Can Children be Vegan? Absolutely!
According to the American Dietetic Association, “appropriately planned vegetarian diets, including total vegetarian or vegan diets, are healthful, nutritionally adequate, and may provide health benefits in the prevention and treatment of certain diseases. Well-planned vegetarian diets are appropriate for individuals during all stages of the life cycle, including pregnancy, lactation, infancy, childhood, and adolescence, and for athletes.”
Let's Try Vegan, together.
Let's Try Vegan, together.
When we refer to an “appropriately planned” vegan diet, we are speaking of a diet that includes all the vegan food groups: vegetables, fruit, legumes, grains, nuts and seeds. Since not all children typically consume the entire variety the vegan diet has to offer, it’s important to make a smart transition. Instead of just eliminating animal products from the daily menu, first add new foods, then remove the problematic ones. It may get frustrating from time to time, and it’s important to be patient and keep offering your kids new foods, even if they’ve declared in the past that they don’t like them.
It’s good to know that the more accustomed children are to eating healthy from a young age, the better the chances they will grow to be adults who enjoy healthy food. Not only that, but in our experience, children who are vegan from infancy are usually more open to trying new flavors and food textures.
Legumes are a key ingredient for children as well as adults. They are an important source of protein, iron and zinc, all vital for growth. If your children aren’t used to eating legumes, it’s important to allow them to get used to them before eliminating meat and other animal products from their daily menu, so as not to let an unbalanced diet affect their growth process. It’s a good idea to start with legumes that are easier to digest, such as lentils, tofu, peas and mung beans, and then move on to more complex legumes. To make things even easier on small digestive systems, we recommend sprouting, or at least soaking legumes before cooking.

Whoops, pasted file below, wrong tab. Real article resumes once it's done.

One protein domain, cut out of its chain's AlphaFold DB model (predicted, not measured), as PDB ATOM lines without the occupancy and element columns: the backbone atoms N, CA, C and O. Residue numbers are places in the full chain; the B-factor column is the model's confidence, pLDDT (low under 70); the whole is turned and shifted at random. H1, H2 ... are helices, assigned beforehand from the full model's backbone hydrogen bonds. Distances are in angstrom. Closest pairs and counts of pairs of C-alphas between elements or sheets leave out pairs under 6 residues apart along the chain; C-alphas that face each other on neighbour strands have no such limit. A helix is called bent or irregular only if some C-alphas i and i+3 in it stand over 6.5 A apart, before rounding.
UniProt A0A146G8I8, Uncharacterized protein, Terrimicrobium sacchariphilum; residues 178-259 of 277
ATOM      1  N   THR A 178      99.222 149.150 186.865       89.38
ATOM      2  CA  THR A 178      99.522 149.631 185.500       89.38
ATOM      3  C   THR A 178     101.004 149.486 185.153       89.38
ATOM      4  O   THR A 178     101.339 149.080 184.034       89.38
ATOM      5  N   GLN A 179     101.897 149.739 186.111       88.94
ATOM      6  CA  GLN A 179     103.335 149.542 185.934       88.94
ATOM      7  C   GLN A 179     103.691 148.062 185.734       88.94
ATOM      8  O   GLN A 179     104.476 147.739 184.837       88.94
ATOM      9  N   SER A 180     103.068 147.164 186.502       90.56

It’s important to incorporate healthy sources of calcium into a child’s daily menu: tofu, soy milk, white beans, broccoli, tahini, green beans and oranges are all good examples. Speaking of soy milk, it’s way more nutritious than other types of plant-based milk, which usually contain only a small amount of protein (check the box at the supermarket and see for yourself).
We recommend incorporating healthy fats into your child’s daily diet, such as olive oil, avocados, tahini and nut butters. This is particularly important for young children between the ages of 6 months and 2 years, and so on, particularly if the child is not a big eater in general.
What about supplements? All vegans should take a B12 supplement, kids included – it’s recommended to give them one every 2-3 days starting at 6 months. In addition, vitamin D supplement is recommended for all babies (regardless of their diet) from birth for at least 1 year, and in some countries, it is also recommended to supplement iron, vitamin A and vitamin C. For specifics to your child and your country, we recommend consulting a dietitian or pediatrician.
For small children who are not big eaters, it’s a good idea to let them fill up on foods that are rich in protein, minerals and calories. Save fresh vegetables for snacks or for after large meals.
And what about picky eaters? There are many ways to incorporate legumes, nut butters and tofu into dishes for particularly suspecting children. Try lentil burgers or breaded tofu sticks, use lentil or chickpea flour in different baked goods, or even try mashing some white beans in with your mashed potatoes. You can find more ideas here: http://
You can also ask here in the group, of course, and our mentors will be happy to give you more tips and ideas.
We also recommend, as many parents prefer, to consult with a vegan dietitian to help children transition to veganism in a smooth, healthy way. We definitely encourage seeking professional help.
More like this:
How much cholesterol is there in eggs? What is the connection between egg consumption and diabetes and heart disease? What is the danger of salmonella and dioxins found in eggs? Review data and studies on the health implications of egg consumption.
Walnuts, flaxseeds and chia seeds are much healthier and safer sources of omega-3 than fish. How do I easily integrate them into the menu?